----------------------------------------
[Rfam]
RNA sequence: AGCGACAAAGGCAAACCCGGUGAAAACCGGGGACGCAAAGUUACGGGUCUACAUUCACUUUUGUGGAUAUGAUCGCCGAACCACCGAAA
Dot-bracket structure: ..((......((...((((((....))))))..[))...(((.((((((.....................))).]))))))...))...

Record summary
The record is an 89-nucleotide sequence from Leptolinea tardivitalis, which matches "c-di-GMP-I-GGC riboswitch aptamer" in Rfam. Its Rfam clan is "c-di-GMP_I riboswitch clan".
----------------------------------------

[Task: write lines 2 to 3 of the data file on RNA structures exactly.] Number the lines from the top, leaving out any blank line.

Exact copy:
RNA sequence: AGCGACAAAGGCAAACCCGGUGAAAACCGGGGACGCAAAGUUACGGGUCUACAUUCACUUUUGUGGAUAUGAUCGCCGAACCACCGAAA
Dot-bracket structure: ..((......((...((((((....))))))..[))...(((.((((((.....................))).]))))))...))...